39 Some Background to Nietzsche One of philosophy s greatest polemicists. Some recommended reading: Beyond Good and Evil, Thus Spoke Zarathustra, Geneology of Morals Alleged association with Nazis: It s easy to see how any ambitious nationalistic movement might ve taken inspiration from N s writings, but there s nothing in N that supports the specific anti-semitic program of the Nazis. N on women: N s writings are notoriously misogynistic; it s probably safe to ignore everything N says about women.
40 Nietzsche s Project responding to a society that he thinks has become unanimous in all major moral judgments, which to his mind include an opposition to any special claims, special rights, or privileges, a mistrust of punitive justice, a hatred against suffering and exploitation basically, the fundamental principles of modern liberal democratic society and Judeo-Christian ethics. argues (1) that these attitudes and beliefs represent only one among many possible forms of morality, and (2) that they represent an unhealthy, degenerate form of morality. attempts to make both these points by giving a geneology of morals that is, by unearthing the historical origins of modern morality. finds that there has been a value inversion at some point in history calls for a revaluation of values.
41 Master Morality vs. Slave Morality originates in the dominant class i.e., the elite, the aristocracy based on an opposition between good and bad, where good = noble and arises out of admiration for the excellence of the elite, and bad = despicable and designates those who are mediocre and weak in contrast to the elite values pride, hardness, devotion to one s own friends and family; disdains selflessness, pity, impartiality originates in the oppressed class, the herd based on an opposition between good and evil, where the idea of evil arises out of resentment and fear of the elite, and attaches to those qualities that are regarded as good by the master morality. (This is the inversion of values that N talks about.) Good, meanwhile, designates those qualities that are useful in alleviating the pain of the herd s existence. values pity, humility, freedom; condemns suffering, inequality, exploitation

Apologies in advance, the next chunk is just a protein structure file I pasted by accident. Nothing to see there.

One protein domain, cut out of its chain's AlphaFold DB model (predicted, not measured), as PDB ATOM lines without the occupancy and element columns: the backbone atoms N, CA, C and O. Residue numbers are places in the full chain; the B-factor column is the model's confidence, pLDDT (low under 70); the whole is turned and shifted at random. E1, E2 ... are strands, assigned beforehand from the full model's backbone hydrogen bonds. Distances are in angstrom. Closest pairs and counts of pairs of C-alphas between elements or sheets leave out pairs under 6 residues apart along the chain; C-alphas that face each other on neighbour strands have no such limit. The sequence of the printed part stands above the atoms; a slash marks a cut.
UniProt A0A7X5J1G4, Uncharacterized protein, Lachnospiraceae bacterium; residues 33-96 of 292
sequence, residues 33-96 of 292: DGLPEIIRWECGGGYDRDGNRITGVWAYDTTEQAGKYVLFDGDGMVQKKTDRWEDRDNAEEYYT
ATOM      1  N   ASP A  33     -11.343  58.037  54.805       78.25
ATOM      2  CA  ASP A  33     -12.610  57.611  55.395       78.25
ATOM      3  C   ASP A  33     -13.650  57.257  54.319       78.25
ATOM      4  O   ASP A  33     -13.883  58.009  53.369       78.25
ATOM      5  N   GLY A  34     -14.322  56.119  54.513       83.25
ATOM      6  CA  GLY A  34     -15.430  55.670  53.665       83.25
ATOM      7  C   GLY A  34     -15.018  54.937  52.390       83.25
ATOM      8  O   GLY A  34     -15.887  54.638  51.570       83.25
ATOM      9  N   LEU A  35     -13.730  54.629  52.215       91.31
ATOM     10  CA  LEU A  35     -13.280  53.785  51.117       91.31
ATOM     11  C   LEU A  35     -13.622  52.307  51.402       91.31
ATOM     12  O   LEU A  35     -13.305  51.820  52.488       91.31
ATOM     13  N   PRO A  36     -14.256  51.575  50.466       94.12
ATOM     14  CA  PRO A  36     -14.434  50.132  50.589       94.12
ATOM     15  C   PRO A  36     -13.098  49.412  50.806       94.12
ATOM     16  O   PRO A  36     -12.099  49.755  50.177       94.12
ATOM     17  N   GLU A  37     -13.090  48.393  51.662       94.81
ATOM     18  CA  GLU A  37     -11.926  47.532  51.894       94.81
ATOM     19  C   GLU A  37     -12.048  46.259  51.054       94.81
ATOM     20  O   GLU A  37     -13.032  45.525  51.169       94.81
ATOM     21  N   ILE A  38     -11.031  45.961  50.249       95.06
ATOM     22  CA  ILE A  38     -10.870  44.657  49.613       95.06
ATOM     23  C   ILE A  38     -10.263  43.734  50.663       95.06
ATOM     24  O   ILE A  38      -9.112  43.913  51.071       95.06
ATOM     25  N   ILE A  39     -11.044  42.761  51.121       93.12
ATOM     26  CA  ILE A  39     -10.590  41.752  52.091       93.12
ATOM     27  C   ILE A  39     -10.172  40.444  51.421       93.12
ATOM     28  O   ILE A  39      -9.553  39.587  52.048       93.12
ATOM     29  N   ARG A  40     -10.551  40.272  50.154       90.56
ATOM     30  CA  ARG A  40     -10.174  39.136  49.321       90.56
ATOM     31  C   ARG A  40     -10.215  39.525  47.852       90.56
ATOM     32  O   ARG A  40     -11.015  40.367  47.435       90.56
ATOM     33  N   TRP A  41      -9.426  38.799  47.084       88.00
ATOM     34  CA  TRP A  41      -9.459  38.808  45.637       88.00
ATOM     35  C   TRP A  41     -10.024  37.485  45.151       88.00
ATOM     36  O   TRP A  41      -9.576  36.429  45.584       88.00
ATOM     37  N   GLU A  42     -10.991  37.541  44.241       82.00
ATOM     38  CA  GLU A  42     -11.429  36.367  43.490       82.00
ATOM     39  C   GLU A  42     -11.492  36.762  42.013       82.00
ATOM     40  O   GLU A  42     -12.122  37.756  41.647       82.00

42 Conclusions Is there an argument in all this? If so, what might it look like? Questions to consider: Is there some form of egalitarian society in which great men and great achievements can be realized? Is the kind of exploitation and power disparities that Nietzsche celebrates really necessary for excellence and achievement? Can there be flourishing without exploitation?